Kyle was a Navy Seal who, during four tours of duty in Iraq, became the most lethal sniper in US military history; he killed at least 160 Iraqis. I remember learning about Kyle's death in 2013, when a fellow veteran (whom he was attempting to help) shot him at a shooting range. I remember thinking that his death seemed a tremendous irony, and I also recall that there was some controversy at the time about the details of his biography.
Over the course of the movie, Kyle begins to question his personal motivation for fighting, which was reminiscent of The Hurt Locker. The way that he prioritized his brothers-in-arms over his wife and family also reminded me of The Hurt Locker.
In terms of the larger geopolitical questions about America's involvement in Iraq, I think Generation Kill raised more questions and better conveyed a sense of moral ambiguity.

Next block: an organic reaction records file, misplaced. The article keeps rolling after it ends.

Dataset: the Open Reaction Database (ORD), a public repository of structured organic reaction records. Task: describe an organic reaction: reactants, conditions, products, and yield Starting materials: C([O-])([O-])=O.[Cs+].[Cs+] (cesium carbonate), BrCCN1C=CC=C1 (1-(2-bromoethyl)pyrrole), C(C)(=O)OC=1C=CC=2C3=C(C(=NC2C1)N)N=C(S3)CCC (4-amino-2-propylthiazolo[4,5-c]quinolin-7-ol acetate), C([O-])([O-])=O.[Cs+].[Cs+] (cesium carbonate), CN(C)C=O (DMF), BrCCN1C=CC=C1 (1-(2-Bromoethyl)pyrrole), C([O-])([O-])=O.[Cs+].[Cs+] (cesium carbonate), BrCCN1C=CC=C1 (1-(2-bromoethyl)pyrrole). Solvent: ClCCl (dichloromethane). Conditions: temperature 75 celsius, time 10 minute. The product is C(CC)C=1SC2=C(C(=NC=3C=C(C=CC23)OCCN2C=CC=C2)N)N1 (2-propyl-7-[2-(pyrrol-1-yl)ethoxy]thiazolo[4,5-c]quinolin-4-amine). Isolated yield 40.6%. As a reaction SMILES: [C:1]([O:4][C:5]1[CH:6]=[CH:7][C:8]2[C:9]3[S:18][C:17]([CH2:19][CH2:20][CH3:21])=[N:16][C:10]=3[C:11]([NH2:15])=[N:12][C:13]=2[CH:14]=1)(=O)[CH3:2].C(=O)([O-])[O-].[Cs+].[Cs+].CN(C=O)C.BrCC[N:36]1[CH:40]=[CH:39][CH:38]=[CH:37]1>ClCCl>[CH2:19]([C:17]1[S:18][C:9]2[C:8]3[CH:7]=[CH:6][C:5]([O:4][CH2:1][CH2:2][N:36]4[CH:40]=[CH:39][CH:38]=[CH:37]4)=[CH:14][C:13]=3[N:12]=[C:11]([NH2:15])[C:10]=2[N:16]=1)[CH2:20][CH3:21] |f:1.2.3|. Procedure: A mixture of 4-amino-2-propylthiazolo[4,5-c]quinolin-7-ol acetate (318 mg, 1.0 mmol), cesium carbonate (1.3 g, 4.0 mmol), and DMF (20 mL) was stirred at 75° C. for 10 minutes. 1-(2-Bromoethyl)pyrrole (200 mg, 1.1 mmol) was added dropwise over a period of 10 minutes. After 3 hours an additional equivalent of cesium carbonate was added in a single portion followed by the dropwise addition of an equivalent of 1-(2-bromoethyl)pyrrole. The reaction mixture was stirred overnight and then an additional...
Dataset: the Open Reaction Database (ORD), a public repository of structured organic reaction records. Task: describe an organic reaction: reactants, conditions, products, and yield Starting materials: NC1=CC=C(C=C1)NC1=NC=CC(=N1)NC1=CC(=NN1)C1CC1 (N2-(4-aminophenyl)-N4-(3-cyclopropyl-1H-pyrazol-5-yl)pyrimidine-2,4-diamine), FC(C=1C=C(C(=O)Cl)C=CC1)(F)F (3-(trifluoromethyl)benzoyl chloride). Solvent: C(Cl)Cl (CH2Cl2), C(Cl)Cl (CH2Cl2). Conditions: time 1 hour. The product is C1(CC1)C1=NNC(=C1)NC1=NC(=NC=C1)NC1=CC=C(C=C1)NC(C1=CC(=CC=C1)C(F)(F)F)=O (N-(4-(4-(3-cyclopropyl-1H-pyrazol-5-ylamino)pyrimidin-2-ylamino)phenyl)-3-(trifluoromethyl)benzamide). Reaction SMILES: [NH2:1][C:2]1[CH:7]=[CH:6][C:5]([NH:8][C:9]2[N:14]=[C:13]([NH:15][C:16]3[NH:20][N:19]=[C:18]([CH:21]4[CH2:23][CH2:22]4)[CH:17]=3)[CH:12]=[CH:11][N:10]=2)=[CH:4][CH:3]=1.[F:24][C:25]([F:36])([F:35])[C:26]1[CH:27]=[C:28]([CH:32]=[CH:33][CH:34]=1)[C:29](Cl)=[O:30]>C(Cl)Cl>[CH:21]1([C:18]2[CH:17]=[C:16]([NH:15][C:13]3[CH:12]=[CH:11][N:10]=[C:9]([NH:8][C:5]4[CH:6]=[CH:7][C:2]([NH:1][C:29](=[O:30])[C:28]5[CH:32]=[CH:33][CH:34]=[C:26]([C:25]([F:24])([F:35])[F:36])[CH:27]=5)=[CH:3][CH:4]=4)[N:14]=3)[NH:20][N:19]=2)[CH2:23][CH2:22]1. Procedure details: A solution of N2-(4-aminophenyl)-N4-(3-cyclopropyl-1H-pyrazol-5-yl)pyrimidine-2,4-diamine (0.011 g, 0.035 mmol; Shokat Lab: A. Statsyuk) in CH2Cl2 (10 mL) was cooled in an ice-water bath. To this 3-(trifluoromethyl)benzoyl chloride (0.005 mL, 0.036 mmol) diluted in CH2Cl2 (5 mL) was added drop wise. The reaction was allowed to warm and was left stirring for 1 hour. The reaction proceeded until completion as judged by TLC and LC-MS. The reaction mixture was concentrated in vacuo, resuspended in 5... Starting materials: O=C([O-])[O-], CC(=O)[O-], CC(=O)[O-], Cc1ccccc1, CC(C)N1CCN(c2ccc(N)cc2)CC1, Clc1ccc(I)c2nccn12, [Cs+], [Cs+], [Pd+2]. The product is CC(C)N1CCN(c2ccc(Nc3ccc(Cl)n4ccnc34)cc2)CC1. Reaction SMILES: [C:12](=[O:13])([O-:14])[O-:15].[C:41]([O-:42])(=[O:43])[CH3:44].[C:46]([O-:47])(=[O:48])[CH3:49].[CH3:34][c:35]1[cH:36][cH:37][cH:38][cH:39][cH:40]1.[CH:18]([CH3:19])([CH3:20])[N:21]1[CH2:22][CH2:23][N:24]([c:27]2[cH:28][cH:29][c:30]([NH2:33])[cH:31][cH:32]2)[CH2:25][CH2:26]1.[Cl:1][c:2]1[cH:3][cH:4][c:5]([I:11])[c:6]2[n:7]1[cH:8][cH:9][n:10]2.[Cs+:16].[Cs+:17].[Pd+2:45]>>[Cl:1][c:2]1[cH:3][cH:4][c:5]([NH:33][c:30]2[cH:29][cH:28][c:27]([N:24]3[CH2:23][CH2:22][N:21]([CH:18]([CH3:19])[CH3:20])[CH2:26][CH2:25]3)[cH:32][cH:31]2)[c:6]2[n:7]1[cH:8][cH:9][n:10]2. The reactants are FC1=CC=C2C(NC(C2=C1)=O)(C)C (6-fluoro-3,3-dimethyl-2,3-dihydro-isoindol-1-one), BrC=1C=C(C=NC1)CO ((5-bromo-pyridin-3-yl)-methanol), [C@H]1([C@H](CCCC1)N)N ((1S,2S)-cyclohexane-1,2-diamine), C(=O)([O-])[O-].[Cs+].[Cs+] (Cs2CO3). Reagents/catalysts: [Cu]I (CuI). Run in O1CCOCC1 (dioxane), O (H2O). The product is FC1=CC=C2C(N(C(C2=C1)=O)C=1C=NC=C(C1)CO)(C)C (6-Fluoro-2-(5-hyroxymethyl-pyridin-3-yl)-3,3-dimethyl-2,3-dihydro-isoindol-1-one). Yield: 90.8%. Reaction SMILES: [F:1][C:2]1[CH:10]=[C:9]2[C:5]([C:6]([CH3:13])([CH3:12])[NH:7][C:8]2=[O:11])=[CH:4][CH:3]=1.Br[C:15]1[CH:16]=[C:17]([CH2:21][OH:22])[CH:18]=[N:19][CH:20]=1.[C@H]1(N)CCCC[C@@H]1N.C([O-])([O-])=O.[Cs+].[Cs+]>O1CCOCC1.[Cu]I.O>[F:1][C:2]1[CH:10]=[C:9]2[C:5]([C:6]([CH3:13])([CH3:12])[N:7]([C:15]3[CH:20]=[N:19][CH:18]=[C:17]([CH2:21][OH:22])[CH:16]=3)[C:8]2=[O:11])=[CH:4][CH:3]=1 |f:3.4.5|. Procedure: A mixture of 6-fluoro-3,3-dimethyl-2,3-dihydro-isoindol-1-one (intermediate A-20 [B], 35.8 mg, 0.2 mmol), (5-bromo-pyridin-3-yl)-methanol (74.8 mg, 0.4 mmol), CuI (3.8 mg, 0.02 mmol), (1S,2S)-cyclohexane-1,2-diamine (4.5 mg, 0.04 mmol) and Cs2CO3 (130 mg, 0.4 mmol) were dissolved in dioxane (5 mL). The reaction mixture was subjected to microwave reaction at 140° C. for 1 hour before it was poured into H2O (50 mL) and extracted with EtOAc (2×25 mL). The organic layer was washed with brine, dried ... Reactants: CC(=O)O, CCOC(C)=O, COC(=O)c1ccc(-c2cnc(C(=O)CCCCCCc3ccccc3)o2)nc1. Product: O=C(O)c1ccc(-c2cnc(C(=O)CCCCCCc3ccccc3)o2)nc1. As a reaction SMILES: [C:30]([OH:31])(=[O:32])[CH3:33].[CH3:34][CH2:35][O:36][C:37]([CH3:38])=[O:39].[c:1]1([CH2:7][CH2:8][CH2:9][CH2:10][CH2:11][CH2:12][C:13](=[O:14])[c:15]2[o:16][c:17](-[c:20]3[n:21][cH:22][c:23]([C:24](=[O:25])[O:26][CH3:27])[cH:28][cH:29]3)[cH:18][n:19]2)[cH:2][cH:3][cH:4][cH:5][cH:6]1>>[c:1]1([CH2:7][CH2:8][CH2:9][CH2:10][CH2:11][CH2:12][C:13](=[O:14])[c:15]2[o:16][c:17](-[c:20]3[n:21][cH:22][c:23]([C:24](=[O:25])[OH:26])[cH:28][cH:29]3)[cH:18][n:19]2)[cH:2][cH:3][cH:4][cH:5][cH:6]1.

599. How many American soldiers have died in Iraq in 2015? I remember that a helicopter was shot down in Afghanistan earlier this year, but have there been any casualties in Iraq?
After watching American Sniper, I was curious about the historical authenticity of the Syrian sniper Mustafa, who Kyle pursues for several years. I gather that there was a sniper who had competed in the Olympics for Syria, but that the interweaving of Kyle and Mustafa's stories was more of a narrative artifice.